Lower Saxony mainland coast

What is your case study about?

A coastal flood protection system consisting of a primary dike as the key element safeguards the Lower Saxony mainland coast against flooding. The flood-prone low-lying coastal marshlands show an elevation partly below mean high tide level and would therefore be flooded twice a day without any protection system. Storm surges and sea level rise can lead to water levels several metres above mean high tide, hence modern dikes are designed to withstand these loads. In front of approx. 70% of the coastal dikes, a foreland as an ecosystem-based element of the coastal protection system exists, providing additional safety. Using the example of the area of the Dike Board Esens-Harlingerland, the effect of the foreland in case of a failure of the coastal protection system due to a dike breach, was evaluated. Water depth, flood propagation and the estimated damage associated with the flooding were examined based on scenarios.

Typical sections of the existing coastal defence system were jointly identified with the Dike Board. This was followed by numerical simulations and damage assessments. A workshop with all key stakeholders was organised and resulted in a collective agreement on importance of the ecosystem-based element foreland and its increasing value under climate change and sea level rise conditions. It also provided a better understanding of the whole coastal protection system in case of a failure, identification of adaptive pathways to maintain the foreland and future collaboration with stakeholders that will also focus on additional aspects, such as disaster prevention and management.

Which pillars have you focused on and why? How do you assess the pillars?

Two pillars played a prominent role in the case study for Lower Saxony. The first one is the whole-system approach, which made it possible to map the relationship between the characteristics of the foreland and the expected damage in the event of a failure. The source-pathway-receptor concept was chosen to analyse this relationship. In this case, this approach consists of the elements “North Sea (source) – foreland and dike (pathway) – drainage system of the hinterland (pathway) and inhabited areas (receptor).” Using the whole-system approach, the process offers an opportunity to communicate and discuss the interdependency and impacts of climate change in a broader perspective and to overcome siloes.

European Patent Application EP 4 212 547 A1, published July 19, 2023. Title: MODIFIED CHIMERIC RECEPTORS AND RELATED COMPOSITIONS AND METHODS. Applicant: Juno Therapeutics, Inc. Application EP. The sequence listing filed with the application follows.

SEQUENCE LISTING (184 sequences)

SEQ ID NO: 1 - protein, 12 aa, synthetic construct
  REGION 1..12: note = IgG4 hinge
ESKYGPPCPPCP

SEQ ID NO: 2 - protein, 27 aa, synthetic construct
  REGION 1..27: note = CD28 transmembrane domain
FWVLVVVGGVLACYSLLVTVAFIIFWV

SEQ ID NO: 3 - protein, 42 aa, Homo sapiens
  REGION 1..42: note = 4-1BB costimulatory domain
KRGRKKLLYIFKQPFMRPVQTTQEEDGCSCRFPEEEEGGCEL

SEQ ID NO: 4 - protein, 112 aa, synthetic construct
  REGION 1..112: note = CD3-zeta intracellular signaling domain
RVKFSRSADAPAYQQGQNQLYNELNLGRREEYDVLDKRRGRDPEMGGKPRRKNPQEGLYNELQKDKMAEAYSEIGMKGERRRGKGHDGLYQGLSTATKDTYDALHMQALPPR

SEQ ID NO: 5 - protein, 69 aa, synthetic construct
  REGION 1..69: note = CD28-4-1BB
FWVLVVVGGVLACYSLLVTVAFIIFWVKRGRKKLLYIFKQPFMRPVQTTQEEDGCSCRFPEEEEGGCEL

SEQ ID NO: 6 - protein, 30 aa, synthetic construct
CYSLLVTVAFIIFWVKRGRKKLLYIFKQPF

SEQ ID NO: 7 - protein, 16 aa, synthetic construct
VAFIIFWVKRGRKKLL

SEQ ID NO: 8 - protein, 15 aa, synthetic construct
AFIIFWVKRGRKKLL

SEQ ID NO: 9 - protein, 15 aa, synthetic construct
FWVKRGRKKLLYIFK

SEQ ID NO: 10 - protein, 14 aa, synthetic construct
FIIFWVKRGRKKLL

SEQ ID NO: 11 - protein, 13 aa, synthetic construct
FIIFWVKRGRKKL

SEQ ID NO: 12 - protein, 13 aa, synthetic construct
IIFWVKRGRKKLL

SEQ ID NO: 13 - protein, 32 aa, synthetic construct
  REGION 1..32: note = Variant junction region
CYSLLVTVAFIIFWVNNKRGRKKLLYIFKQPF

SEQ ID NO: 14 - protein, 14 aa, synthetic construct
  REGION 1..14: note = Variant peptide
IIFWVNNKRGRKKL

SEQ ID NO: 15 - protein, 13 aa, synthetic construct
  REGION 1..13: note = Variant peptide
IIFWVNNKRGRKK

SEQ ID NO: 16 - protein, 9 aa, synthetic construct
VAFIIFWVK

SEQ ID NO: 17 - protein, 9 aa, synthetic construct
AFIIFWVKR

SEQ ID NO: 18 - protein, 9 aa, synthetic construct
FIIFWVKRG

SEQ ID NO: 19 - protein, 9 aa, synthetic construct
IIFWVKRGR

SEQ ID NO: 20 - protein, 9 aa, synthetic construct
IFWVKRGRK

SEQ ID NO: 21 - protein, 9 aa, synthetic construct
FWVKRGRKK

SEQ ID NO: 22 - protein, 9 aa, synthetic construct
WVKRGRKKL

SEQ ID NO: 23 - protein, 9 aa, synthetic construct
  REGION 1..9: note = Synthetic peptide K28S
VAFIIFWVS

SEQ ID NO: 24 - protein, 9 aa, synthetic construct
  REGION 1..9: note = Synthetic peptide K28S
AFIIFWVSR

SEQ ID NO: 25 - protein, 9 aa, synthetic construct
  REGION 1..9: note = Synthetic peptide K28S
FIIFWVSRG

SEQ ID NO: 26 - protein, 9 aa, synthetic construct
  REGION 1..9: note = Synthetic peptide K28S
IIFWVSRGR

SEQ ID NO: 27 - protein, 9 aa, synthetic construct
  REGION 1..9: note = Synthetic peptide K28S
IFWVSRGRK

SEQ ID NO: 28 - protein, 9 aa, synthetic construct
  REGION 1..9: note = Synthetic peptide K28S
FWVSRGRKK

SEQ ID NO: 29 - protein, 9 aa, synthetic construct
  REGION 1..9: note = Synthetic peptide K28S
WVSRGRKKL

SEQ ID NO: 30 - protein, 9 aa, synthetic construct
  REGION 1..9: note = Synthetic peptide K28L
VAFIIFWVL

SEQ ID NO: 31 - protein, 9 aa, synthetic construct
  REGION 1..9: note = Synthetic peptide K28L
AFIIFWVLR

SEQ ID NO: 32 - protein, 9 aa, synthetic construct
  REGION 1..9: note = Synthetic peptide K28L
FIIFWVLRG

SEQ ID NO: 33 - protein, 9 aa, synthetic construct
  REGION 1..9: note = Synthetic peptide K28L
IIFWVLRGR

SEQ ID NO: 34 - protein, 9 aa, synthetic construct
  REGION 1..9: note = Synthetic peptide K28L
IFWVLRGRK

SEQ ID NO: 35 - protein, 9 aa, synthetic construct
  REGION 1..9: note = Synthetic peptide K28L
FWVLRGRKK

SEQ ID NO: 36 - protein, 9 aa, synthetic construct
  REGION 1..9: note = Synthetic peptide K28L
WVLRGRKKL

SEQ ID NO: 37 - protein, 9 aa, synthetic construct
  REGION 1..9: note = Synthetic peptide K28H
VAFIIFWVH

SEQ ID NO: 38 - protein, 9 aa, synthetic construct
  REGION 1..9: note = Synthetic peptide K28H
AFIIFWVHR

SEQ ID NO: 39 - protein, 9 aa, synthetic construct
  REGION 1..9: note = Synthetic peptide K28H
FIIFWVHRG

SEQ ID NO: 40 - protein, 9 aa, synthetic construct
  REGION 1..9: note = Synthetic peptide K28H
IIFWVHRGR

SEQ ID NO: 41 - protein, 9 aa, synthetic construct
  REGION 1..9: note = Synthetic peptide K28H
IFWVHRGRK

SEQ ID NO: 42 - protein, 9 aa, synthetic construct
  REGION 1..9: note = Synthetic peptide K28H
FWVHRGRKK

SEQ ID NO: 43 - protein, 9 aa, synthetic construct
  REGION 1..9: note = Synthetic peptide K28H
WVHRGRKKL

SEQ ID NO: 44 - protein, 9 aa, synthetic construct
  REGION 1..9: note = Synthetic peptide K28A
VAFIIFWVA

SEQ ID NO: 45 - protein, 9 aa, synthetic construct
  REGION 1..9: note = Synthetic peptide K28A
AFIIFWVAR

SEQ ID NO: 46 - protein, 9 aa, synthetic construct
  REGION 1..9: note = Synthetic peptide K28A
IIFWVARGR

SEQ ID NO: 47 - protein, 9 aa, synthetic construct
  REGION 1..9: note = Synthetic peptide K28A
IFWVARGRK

The second prominent Cloud-2-Coast pillar is a continuous dialogue. The case facilitated the existing cooperation and involved additional stakeholders to cover all aspects addressed in the whole-system approach. It was started as a small and project-based group and continue as part of the project in mutual learning to consider climate change adaptation of the Lower Saxony coastal protection system.

What have been the benefits of applying those pillars?

The implementation of the coastal protection measures that have been carried out so far and are currently planned will continue to be a reasonable option for sustainable protection of the coastal lowlands in the coming decades against flooding. This is important especially within the framework of the Lower Saxony climate change adaptation strategy and the measures described therein, such as the climate dike and forelands as significant elements of the coastal flood protection system. By applying the Cloud-2-Coast approach, these measures could probably be implemented more easily, as adaptation pathways and the involvement of relevant stakeholder groups will facilitate the planning and approval processes.

Decisions taken today will have a profound impact on the size of flood risks that future generations will need to manage. They will also strongly influence the options available for manage those risks.

John Doe

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